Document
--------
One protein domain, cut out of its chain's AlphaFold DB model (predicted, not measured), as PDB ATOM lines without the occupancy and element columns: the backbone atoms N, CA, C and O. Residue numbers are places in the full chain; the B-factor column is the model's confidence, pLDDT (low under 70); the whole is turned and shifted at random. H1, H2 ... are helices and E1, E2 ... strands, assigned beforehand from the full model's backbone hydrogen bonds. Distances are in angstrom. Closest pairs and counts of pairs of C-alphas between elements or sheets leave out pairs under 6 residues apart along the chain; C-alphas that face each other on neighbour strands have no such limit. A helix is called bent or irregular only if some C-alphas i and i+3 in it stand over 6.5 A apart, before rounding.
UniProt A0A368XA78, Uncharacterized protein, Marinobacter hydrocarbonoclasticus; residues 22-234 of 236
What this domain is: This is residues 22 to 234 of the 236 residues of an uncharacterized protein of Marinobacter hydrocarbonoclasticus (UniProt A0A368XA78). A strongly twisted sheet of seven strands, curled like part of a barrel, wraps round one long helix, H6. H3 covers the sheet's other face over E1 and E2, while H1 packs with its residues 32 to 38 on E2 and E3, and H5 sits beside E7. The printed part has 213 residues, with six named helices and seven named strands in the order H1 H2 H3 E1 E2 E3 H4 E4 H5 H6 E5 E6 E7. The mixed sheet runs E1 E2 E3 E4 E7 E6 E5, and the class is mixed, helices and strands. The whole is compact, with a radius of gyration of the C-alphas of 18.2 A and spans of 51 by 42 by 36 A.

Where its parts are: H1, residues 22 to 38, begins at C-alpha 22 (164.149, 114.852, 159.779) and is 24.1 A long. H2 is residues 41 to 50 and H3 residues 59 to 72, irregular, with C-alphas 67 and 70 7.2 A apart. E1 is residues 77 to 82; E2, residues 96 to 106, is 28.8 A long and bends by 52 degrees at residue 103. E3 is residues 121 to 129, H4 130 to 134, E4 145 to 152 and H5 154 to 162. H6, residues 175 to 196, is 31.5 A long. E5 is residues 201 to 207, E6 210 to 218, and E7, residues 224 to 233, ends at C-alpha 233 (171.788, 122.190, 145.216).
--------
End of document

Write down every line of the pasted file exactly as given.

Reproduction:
One protein domain, cut out of its chain's AlphaFold DB model (predicted, not measured), as PDB ATOM lines without the occupancy and element columns: the backbone atoms N, CA, C and O. Residue numbers are places in the full chain; the B-factor column is the model's confidence, pLDDT (low under 70); the whole is turned and shifted at random. H1, H2 ... are helices and E1, E2 ... strands, assigned beforehand from the full model's backbone hydrogen bonds. Distances are in angstrom. Closest pairs and counts of pairs of C-alphas between elements or sheets leave out pairs under 6 residues apart along the chain; C-alphas that face each other on neighbour strands have no such limit. A helix is called bent or irregular only if some C-alphas i and i+3 in it stand over 6.5 A apart, before rounding.
UniProt A0A368XA78, Uncharacterized protein, Marinobacter hydrocarbonoclasticus; residues 22-234 of 236
What this domain is: This is residues 22 to 234 of the 236 residues of an uncharacterized protein of Marinobacter hydrocarbonoclasticus (UniProt A0A368XA78). A strongly twisted sheet of seven strands, curled like part of a barrel, wraps round one long helix, H6. H3 covers the sheet's other face over E1 and E2, while H1 packs with its residues 32 to 38 on E2 and E3, and H5 sits beside E7. The printed part has 213 residues, with six named helices and seven named strands in the order H1 H2 H3 E1 E2 E3 H4 E4 H5 H6 E5 E6 E7. The mixed sheet runs E1 E2 E3 E4 E7 E6 E5, and the class is mixed, helices and strands. The whole is compact, with a radius of gyration of the C-alphas of 18.2 A and spans of 51 by 42 by 36 A.

Where its parts are: H1, residues 22 to 38, begins at C-alpha 22 (164.149, 114.852, 159.779) and is 24.1 A long. H2 is residues 41 to 50 and H3 residues 59 to 72, irregular, with C-alphas 67 and 70 7.2 A apart. E1 is residues 77 to 82; E2, residues 96 to 106, is 28.8 A long and bends by 52 degrees at residue 103. E3 is residues 121 to 129, H4 130 to 134, E4 145 to 152 and H5 154 to 162. H6, residues 175 to 196, is 31.5 A long. E5 is residues 201 to 207, E6 210 to 218, and E7, residues 224 to 233, ends at C-alpha 233 (171.788, 122.190, 145.216).